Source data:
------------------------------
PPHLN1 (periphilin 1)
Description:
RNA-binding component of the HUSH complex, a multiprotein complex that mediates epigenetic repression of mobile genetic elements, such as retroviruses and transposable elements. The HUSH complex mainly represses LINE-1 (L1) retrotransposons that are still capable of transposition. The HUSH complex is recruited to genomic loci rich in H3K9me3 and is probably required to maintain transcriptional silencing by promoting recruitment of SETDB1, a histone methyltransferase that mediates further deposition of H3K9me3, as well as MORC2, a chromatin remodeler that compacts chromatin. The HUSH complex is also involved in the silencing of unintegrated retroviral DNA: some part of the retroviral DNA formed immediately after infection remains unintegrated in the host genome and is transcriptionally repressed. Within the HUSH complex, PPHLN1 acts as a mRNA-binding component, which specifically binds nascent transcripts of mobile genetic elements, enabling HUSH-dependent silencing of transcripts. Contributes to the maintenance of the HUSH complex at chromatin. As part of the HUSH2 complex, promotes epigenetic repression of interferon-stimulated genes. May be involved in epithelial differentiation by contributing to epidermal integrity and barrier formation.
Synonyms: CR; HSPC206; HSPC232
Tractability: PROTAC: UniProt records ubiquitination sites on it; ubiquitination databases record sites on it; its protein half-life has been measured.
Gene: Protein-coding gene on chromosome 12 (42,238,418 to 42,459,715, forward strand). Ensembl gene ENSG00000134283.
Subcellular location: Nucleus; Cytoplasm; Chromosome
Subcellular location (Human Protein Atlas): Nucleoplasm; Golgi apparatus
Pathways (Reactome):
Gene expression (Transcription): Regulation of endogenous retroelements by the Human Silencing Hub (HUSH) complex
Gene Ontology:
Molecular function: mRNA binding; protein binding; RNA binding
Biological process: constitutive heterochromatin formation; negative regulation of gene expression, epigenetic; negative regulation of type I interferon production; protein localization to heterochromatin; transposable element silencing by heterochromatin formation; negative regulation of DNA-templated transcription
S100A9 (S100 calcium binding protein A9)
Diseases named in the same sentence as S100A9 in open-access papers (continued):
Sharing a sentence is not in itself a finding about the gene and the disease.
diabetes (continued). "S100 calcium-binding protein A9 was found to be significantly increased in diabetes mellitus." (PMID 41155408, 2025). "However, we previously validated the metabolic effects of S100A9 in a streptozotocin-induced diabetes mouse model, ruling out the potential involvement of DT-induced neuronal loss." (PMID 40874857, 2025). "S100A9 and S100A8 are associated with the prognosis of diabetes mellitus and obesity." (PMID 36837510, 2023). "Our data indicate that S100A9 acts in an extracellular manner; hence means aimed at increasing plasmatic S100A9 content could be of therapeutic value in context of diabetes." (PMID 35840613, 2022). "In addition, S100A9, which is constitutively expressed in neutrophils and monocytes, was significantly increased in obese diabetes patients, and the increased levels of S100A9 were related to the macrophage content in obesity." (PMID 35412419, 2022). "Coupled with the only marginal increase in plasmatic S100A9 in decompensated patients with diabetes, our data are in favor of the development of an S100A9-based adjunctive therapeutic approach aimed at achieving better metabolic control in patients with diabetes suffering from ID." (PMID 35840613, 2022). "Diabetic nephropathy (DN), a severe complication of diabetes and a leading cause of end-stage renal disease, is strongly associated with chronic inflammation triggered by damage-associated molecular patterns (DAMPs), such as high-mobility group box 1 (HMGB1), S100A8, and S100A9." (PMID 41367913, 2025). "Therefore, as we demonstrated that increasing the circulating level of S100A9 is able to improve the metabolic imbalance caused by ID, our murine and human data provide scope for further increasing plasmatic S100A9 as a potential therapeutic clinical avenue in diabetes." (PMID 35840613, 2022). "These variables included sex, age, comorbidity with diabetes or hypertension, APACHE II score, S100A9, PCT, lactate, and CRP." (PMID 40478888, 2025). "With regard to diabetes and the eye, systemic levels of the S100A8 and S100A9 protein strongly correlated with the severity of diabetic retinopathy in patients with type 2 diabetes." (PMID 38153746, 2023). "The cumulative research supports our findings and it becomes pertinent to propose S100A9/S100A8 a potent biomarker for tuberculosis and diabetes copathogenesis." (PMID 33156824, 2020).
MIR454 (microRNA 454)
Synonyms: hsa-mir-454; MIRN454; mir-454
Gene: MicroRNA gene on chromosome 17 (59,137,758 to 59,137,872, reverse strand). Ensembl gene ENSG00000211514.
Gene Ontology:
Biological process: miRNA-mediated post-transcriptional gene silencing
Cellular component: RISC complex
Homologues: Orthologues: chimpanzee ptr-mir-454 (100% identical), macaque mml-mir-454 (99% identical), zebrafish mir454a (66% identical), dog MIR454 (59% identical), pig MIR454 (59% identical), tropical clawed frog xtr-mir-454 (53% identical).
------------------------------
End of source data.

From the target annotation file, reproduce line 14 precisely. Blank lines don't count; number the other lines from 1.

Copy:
S100A9 (S100 calcium binding protein A9)